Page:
Roads funding in the firing line

The Albanese Government is now threatening thousands more infrastructure projects by taking aim at a raft of longstanding local road programs.

In disturbing revelations in Senate Estimates, the Roads to Recovery program and Black Spot Program, among other essential infrastructure programs, are now at risk of being axed under Labor's 90-day infrastructure pipeline review.

These programs are designed to help reduce vehicle accidents, eliminate dangerous sections of roads and supplement councils’ road funding.

Shadow Minister for Infrastructure, Transport and Regional Development Senator Bridget McKenzie said councils across regional Australia were now being thrown into uncertainty with flow-on effects to contractors, businesses and communities.

“This has all the hallmarks of a scorched earth policy against all councils’ highly regarded road programs,” Senator McKenzie said.

“By including these programs in the infrastructure review, the Labor Government is signalling a complete rethink on Commonwealth road funding to local councils.”

Member for O’Connor Rick Wilson MP said the programs had a strong legacy and had made roads safer for decades.

“The Black Spot Program and Roads to Recovery provide critical funding that has given road users in O’Connor and their families greater peace of mind for decades,” Mr Wilson said.

“My electorate has more local governments than any other, 57 in all, and in 2022-23 they were collectively allocated $26.54 million under Roads to Recovery.

“To pull this amount of funding from these 57 Western Australian communities would be tantamount to treachery.

“Labor says it cares about regional development, but its savage cuts – both current and planned – are inordinately affecting people in the regions.”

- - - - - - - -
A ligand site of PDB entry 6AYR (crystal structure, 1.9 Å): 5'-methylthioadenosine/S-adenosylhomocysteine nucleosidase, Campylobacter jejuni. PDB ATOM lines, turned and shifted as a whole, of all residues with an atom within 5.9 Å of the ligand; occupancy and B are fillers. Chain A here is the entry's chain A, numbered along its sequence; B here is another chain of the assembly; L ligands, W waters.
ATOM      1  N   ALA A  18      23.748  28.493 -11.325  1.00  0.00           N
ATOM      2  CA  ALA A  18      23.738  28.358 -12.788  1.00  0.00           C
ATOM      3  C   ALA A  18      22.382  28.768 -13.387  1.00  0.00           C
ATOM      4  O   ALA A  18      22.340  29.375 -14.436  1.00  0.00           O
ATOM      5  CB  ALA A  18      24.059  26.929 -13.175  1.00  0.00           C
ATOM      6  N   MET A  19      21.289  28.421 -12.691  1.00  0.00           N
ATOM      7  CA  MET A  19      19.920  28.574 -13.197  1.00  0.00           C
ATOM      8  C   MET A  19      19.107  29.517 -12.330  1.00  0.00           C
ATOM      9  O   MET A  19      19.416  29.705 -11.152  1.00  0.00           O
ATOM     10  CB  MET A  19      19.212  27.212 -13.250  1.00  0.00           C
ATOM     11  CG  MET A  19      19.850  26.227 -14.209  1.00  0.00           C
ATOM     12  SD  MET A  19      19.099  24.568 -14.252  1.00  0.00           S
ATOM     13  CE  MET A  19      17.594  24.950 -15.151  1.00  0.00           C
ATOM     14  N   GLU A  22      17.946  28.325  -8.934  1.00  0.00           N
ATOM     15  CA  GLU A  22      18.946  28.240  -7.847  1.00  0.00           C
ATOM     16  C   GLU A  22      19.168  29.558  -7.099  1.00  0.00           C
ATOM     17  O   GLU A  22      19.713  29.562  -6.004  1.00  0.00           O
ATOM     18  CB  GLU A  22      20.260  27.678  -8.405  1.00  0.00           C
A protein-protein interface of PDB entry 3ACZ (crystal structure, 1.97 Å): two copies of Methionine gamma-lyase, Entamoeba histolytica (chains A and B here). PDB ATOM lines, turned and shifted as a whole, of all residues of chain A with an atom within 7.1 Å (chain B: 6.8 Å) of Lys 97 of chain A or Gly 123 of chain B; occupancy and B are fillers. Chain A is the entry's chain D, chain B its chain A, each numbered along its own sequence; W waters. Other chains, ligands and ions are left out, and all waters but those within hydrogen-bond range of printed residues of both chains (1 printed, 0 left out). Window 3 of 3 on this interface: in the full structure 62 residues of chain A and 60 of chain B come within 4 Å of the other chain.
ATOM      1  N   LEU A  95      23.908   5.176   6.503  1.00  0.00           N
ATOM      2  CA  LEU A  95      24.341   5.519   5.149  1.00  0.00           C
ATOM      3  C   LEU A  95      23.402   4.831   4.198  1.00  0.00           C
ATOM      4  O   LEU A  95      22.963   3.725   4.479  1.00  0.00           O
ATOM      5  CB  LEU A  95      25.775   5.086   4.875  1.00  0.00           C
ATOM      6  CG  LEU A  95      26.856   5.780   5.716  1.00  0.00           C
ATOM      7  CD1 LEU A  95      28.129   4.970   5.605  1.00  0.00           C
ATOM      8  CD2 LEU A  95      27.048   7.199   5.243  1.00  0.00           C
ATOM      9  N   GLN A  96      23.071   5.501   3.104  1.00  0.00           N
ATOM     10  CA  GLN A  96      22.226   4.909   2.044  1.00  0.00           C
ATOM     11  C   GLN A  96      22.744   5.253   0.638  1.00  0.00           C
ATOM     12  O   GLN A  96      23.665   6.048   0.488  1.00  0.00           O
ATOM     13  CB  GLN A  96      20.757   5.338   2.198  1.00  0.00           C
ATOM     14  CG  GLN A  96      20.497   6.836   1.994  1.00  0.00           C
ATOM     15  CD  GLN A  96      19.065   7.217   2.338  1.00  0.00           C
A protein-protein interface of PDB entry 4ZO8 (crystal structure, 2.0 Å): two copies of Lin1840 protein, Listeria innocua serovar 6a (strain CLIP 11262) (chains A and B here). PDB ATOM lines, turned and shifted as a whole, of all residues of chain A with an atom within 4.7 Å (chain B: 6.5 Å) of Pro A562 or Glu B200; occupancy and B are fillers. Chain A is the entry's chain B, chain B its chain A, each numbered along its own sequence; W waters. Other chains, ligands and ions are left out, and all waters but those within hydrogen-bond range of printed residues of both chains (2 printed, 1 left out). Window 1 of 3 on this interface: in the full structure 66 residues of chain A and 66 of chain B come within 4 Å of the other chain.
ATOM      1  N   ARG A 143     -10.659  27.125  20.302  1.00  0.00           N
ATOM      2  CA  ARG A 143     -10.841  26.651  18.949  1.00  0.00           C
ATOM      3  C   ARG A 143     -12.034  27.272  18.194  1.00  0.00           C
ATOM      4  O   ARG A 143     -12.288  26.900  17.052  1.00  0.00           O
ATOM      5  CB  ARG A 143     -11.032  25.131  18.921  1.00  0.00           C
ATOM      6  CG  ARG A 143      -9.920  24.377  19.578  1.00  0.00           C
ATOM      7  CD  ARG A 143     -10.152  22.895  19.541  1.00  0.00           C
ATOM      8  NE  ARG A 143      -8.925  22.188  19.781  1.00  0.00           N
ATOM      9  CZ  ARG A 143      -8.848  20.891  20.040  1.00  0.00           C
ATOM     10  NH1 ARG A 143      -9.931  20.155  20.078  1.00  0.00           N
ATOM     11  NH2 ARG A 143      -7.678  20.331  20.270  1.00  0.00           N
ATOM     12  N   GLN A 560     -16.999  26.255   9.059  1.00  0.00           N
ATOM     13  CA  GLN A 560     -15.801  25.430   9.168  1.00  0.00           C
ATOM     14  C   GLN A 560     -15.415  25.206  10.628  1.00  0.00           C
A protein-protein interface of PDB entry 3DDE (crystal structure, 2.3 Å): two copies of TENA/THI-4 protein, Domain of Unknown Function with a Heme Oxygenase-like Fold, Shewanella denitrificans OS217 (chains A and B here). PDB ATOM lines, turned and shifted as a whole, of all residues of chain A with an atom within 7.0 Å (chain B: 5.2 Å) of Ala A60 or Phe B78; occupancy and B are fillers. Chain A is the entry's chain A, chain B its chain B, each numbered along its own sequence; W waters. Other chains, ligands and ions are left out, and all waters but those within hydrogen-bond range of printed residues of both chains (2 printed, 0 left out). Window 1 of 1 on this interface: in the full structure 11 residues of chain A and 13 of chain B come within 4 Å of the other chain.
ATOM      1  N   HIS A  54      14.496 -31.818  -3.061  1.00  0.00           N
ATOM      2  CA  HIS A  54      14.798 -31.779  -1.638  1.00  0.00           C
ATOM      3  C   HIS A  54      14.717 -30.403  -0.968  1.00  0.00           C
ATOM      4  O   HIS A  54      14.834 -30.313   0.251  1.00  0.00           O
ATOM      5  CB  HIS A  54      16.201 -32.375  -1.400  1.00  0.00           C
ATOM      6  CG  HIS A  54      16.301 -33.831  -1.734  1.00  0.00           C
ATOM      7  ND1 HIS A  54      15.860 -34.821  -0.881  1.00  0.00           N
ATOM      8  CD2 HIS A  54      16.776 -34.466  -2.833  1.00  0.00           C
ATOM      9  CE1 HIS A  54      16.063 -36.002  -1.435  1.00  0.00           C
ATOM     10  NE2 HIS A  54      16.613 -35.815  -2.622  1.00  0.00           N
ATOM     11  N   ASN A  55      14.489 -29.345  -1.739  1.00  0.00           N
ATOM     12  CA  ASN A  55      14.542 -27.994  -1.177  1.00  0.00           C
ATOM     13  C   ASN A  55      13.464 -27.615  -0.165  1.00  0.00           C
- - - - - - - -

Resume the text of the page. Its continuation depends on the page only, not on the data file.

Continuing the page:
Mr Wilson said O’Connor’s 57 local government authorities depended on the Roads to Recovery program, which has run since 2001, to upgrade and maintain local roads and intersections.

“If Labor’s review scraps Roads to Recovery, each shire and regional city in my electorate will be forced to consider jacking up rates on families to maintain their commitment to fixing local roads,” he said.

“The recent Federal Budget has been a litany of disasters for regional Western Australia, and confirmed that regional communities like ours are in the middle of a two-year funding drought thanks to the Albanese Government.”

Mr Wilson, a former Chair of the WA Black Spot Consultative Panel, said the Black Spot Program had been fixing dangerous sections of road continuously since 1996-97 under the Howard Government.

“In recent years, projects included $1.11 million for roadworks at Bandy Creek in Esperance, a combined $328,000 to improve the safety of York and Aberdeen Streets in Albany, $60,250 to improve Kuringup Road in Nyabing, and $37,375 to improve safety on Lights Road in Denmark,” he said.

“Some of the projects were big, some were small, but they all had road safety at their core.

“To shut down the pipeline of such projects is short-sighted and could endanger the lives of regional Western Australians.”

 

Media contact: Chris Thomson (08) 9842 2777; [email protected]

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